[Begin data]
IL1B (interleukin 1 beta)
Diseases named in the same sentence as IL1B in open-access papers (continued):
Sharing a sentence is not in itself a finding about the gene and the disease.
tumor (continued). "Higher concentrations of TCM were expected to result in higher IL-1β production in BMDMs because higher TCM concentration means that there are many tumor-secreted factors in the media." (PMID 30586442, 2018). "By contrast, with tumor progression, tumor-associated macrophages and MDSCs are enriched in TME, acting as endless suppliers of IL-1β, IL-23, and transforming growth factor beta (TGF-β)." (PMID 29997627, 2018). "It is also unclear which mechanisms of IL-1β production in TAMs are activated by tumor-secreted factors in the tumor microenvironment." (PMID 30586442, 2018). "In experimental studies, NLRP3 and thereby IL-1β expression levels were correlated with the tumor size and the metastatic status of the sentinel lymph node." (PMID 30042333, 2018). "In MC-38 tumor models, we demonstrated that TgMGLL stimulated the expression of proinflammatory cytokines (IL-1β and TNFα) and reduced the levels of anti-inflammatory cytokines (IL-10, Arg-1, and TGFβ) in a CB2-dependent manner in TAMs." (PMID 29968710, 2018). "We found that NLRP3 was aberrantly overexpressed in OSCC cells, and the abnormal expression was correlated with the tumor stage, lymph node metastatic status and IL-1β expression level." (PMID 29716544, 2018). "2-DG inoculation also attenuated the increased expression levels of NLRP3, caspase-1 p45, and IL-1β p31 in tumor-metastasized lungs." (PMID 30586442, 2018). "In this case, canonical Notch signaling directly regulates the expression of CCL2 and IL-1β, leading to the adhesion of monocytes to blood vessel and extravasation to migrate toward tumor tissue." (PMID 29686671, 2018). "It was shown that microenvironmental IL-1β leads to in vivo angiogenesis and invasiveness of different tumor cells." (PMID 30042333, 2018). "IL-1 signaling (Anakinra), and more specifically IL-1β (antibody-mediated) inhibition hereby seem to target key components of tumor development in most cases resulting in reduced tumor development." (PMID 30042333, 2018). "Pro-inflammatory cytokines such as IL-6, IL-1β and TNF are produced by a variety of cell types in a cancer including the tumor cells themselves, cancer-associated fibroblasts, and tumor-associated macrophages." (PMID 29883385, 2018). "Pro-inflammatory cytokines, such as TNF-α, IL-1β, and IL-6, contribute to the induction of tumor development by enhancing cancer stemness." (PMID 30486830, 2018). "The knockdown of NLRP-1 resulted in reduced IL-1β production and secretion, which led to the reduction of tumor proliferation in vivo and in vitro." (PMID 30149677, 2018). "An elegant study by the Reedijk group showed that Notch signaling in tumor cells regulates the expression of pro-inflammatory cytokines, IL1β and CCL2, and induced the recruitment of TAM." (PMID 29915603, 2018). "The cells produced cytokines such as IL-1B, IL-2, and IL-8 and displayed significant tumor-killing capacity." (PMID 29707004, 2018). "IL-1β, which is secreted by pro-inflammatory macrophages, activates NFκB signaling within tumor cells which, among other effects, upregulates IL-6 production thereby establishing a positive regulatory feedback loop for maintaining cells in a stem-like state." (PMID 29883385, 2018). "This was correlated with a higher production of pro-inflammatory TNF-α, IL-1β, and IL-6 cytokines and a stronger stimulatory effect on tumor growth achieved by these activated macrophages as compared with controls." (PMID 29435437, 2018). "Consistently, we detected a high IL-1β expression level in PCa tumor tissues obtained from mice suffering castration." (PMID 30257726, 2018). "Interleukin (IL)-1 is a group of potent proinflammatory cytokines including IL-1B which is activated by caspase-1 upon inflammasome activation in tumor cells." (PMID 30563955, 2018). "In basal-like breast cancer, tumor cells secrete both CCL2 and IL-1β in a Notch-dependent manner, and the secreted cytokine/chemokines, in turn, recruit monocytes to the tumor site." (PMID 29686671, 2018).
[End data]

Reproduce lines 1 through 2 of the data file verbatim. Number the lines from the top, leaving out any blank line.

IL1B (interleukin 1 beta)
Diseases named in the same sentence as IL1B in open-access papers (continued):